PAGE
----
That's what I'd like to know. Sound familiar? Parents and teachers often ask themselves this question when they feel at a loss to effectively discipline children. The difficulty lies in how discipline is most often expedited: Punishment. When it comes to consequanting behavior, punishment is the overwhelming favorite in our society. In contrast with reward: it is never perceived as "bribery" and there is always ample time for it. As a parent or teacher, can you remember not punishing a child because you were too busy? Unfortunately, to many adults, it is of little consequence that this consequence is ineffective by itself, at producing and maintaining desired change.

In principle, a punishment is any consequence that reduces the occurrence of the behavior it follows. So if a kid does something, and then you impose a consequence, you need to wait and see what happens to the frequency of that behavior in order to determine whether or not what you used was, in retrospect, truly a "punishment." Apparently, many people are unfamiliar with this systematic and precise definition. They will instead DECIDE what is a punishment and use it freely whenever a child does something deemed undesirable, REGARDLESS OF the punishment's EFFECTIVENESS. For example, a child who is frequently late or "cuts" classes is suspended (think about that for a moment!). A letter home from school is what follows a child's failure to perform in some way...again and again; forgetting to perform designated house chores repeatedly results in the routine removal of television time. Delayed bedtime inevitably brings "the lecture", or an argument-- and at times, a lot of begging! And then, of course, there is the spanking... Clearly, to discipline children effectively, the parent or teacher needs to be in charge. To be perceived this way, they need to intervene in ways that produce desired outcomes, not repeated failures.
To elicit behavior change in children, it is prudent for adults to model that behavior. When something you are doing fails, stop immediately! Do something else. If a child who is losing weeks worth of t.v.: (a) still fails to turn in homework assignments, (b) continues staying up over an hour past his (her) bedtime, or (c) routinely forgets to clean his room, maybe you need to change...so he can change.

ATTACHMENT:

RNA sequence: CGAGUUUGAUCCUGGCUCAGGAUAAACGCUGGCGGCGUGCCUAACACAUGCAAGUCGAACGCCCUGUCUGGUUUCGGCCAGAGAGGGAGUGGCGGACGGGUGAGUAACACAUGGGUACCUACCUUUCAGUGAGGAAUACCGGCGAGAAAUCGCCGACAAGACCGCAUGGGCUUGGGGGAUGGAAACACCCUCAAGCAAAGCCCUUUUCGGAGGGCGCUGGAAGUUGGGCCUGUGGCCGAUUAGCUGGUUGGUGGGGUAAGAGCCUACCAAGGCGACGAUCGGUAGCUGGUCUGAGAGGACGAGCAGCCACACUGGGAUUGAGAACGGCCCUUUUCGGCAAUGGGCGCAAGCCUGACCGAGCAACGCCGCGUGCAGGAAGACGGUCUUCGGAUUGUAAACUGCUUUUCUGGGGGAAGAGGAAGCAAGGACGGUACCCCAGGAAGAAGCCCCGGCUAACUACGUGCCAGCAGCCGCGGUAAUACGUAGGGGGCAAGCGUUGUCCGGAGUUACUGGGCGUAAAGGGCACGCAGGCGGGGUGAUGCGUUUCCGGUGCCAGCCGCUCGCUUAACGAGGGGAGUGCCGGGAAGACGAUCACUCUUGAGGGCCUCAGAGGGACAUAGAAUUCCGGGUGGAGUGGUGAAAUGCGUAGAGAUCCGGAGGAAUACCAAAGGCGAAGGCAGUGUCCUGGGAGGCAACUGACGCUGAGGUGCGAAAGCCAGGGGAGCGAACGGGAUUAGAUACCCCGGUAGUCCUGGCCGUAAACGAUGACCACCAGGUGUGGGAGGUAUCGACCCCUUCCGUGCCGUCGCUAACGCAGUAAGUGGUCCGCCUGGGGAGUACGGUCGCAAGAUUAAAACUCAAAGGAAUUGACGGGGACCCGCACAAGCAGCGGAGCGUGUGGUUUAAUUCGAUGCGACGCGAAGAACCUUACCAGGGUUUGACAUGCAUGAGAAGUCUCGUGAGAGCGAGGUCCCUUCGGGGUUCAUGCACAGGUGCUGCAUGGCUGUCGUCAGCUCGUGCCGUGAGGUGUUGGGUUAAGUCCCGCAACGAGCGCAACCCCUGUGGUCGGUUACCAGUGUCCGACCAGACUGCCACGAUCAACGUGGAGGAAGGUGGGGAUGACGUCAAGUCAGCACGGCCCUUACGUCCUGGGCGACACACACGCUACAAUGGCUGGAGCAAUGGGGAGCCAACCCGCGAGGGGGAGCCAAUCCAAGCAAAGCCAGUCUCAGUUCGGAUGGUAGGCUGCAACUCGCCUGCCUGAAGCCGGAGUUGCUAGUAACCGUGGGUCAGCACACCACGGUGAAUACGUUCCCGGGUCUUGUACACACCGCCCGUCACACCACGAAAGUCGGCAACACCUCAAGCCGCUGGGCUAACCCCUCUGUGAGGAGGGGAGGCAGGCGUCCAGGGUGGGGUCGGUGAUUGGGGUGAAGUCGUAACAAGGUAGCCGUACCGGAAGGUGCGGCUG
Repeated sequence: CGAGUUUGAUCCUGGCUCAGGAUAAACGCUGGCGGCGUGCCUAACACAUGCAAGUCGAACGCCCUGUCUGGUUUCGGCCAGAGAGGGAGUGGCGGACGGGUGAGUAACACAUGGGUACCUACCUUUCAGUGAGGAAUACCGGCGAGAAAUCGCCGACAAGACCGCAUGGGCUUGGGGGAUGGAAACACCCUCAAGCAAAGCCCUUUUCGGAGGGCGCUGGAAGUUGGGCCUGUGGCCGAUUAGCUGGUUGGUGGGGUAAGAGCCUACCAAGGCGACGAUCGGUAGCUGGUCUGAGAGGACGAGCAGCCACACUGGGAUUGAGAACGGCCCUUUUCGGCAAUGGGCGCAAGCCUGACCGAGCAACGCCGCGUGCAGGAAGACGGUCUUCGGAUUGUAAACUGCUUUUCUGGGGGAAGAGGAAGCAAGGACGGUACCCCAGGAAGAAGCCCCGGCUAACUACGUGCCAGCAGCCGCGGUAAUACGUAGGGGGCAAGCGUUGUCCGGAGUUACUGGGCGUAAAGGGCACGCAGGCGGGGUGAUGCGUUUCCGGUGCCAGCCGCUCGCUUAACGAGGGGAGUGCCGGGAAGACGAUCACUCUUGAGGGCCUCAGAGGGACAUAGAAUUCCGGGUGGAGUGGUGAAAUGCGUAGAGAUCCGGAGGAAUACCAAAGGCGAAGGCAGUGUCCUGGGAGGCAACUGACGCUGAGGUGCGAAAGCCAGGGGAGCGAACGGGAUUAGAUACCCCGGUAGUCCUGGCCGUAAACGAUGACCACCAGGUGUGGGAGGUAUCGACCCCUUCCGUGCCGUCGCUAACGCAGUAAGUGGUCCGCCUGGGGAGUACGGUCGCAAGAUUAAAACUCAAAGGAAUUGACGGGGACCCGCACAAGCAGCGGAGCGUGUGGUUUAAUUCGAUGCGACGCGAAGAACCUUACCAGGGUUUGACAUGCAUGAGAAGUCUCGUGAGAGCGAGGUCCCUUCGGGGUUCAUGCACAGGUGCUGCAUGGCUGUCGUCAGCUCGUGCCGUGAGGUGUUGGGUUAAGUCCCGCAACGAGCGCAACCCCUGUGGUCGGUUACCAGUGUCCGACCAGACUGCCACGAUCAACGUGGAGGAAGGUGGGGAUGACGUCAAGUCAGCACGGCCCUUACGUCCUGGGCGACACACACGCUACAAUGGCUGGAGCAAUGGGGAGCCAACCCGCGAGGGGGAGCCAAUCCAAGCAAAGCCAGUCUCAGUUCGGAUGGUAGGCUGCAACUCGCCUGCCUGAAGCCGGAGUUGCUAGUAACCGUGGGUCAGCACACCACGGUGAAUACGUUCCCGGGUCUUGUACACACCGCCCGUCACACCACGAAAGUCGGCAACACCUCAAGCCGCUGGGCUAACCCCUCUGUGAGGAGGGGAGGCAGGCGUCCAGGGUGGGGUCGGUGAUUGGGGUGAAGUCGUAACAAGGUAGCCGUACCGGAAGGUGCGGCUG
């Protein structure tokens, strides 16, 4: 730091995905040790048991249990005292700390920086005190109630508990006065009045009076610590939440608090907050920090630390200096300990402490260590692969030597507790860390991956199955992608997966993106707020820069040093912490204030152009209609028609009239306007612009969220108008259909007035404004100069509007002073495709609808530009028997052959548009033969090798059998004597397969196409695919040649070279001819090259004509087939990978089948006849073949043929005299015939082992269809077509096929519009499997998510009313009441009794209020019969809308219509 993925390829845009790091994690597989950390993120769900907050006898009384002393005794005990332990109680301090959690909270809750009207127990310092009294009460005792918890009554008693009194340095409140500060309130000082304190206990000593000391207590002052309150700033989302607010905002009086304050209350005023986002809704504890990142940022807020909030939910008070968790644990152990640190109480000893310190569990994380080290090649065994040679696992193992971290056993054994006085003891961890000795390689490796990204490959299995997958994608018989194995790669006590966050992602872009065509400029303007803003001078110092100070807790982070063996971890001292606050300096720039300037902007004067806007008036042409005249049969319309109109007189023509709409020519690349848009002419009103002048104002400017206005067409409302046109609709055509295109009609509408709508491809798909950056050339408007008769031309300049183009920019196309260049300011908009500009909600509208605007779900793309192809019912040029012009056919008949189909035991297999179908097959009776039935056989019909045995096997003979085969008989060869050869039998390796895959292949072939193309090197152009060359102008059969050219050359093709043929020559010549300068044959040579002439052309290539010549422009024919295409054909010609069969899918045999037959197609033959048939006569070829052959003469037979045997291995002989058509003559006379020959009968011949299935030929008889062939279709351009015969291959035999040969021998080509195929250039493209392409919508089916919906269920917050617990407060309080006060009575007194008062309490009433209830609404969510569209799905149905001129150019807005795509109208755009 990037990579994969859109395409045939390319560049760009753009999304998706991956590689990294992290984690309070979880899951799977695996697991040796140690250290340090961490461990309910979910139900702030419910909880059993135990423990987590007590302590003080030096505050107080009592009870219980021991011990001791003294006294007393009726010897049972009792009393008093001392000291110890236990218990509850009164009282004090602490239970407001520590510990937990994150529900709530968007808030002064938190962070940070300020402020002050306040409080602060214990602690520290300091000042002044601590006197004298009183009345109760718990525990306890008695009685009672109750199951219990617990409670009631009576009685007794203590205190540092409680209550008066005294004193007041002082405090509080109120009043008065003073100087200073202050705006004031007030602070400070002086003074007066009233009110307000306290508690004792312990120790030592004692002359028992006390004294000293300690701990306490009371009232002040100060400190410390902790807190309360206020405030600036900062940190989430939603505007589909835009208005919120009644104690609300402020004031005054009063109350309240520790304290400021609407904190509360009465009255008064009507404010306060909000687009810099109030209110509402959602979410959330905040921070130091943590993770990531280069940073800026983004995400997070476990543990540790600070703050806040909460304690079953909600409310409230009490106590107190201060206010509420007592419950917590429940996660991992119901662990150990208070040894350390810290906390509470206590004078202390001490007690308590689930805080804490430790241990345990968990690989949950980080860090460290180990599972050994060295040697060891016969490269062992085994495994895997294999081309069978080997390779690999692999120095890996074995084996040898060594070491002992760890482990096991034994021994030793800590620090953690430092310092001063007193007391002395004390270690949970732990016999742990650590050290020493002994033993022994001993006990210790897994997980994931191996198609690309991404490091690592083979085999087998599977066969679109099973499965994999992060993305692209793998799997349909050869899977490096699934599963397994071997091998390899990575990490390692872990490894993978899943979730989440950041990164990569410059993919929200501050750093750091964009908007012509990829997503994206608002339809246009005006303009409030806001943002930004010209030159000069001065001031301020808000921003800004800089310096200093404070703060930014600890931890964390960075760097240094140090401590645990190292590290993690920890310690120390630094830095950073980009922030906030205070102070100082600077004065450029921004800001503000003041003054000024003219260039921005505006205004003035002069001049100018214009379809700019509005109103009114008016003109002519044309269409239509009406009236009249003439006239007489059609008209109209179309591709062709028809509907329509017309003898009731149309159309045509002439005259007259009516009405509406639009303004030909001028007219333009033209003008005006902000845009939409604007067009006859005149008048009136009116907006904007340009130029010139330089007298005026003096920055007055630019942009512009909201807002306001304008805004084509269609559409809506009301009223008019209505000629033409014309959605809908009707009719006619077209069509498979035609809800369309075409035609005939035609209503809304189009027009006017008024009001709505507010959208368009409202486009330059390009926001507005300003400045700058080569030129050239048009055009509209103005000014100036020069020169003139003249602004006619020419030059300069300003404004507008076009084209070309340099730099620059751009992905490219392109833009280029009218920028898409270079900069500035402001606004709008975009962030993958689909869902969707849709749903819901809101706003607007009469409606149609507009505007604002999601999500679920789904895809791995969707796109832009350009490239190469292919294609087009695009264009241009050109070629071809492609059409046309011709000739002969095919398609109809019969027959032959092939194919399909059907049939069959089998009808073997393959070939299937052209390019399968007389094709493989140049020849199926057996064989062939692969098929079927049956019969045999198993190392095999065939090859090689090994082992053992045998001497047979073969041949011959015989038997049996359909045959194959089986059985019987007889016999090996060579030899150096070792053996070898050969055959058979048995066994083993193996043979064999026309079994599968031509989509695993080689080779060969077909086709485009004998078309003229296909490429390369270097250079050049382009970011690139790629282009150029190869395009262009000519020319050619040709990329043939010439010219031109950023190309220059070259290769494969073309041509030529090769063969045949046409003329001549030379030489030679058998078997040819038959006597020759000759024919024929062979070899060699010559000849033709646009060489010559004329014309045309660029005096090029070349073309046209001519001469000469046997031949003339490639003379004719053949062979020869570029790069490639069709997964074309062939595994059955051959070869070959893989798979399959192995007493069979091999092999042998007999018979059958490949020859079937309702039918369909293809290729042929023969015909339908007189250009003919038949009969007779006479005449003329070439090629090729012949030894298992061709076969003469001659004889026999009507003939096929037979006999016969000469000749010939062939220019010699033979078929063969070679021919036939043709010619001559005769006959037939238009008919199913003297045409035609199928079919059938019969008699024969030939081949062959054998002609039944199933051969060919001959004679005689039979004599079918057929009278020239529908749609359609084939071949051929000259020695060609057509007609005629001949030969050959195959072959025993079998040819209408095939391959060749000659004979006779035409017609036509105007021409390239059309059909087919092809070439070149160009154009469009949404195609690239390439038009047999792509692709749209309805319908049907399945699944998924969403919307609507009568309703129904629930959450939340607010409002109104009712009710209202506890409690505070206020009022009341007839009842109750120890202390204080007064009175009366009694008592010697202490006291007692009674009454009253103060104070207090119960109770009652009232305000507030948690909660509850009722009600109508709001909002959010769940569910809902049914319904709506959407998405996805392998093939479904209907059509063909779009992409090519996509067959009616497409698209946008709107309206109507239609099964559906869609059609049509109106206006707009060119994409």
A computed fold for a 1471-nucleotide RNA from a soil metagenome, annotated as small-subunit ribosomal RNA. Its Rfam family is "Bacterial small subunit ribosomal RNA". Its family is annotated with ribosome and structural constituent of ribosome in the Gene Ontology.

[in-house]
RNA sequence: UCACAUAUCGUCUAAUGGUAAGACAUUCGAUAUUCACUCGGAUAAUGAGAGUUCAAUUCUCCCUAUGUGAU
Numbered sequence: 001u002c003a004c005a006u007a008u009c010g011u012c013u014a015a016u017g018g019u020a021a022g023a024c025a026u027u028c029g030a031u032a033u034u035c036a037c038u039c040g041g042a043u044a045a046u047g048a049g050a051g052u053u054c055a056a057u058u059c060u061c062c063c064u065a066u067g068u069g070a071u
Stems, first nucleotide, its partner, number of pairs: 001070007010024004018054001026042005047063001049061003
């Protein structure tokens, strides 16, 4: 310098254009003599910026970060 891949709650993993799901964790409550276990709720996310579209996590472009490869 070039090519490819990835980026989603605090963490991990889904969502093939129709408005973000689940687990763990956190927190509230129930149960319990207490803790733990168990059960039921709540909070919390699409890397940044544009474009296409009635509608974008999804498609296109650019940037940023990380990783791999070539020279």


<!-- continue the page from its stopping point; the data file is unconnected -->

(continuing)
To begin the change, change the beginning. Rather than directing a child's attention to what will happen if something else does NOT happen, consider at the outset what behavior you DO want. Then inform the child what could happen if he DOES behave as desired. In other words, think positive for a CHANGE! Some common situations using this principle:

  1. Putting bedtime "to bed". Children love to stay up for many reasons: You do it, and they equate it with being grown-up. By staying up, they won't miss any of the good stuff that may happen. You, on the other hand, have a different agenda. To avoid the endless dispute, try making "going to bed" it's own reward. Give the child a choice of options such as reading, t.v., a light snack, etc., for being in bed (distinguished from asleep) at a certain time. Moreover, perhaps he (she) can earn "points" for being in bed on-time weeknights toward a later bedtime that weekend.
  2. Attendance, and attending to schoolwork. What happens to the child who turns in homework correctly and on-time. Is there a letter home for that? Suppose a child who is frequently absent were to learn that the class did something interesting, creative, rewarding on a day he missed. Maybe a day where recreation was combined with learning; or a fun "role-playing" experience occurred, or class was held outside. And everyone who participated received an "A"; and this would happen twice more during a particular marking period...at a moment's notice!
  3. Turn off and tune in. Mother's often ask, "How do I get my (child) to turn off the t.v. when I ask?" Rather than viewing t.v. as evil, consider that a child watching t.v. frequently is telling you what he is willing to work for! Take charge by setting limits, not punishments. A limit is a measure of what CAN occur. Then establish a contingency in which something less likely to occur can be followed by your limit of t.v. "Billy, you may have one-half hour t.v. time for completing each of these daily: Cleaning your room, finishing your homework, reading a book for a half-hour, or preparing for bed (all observable and defined)." Take charge and make your great expectations a reality.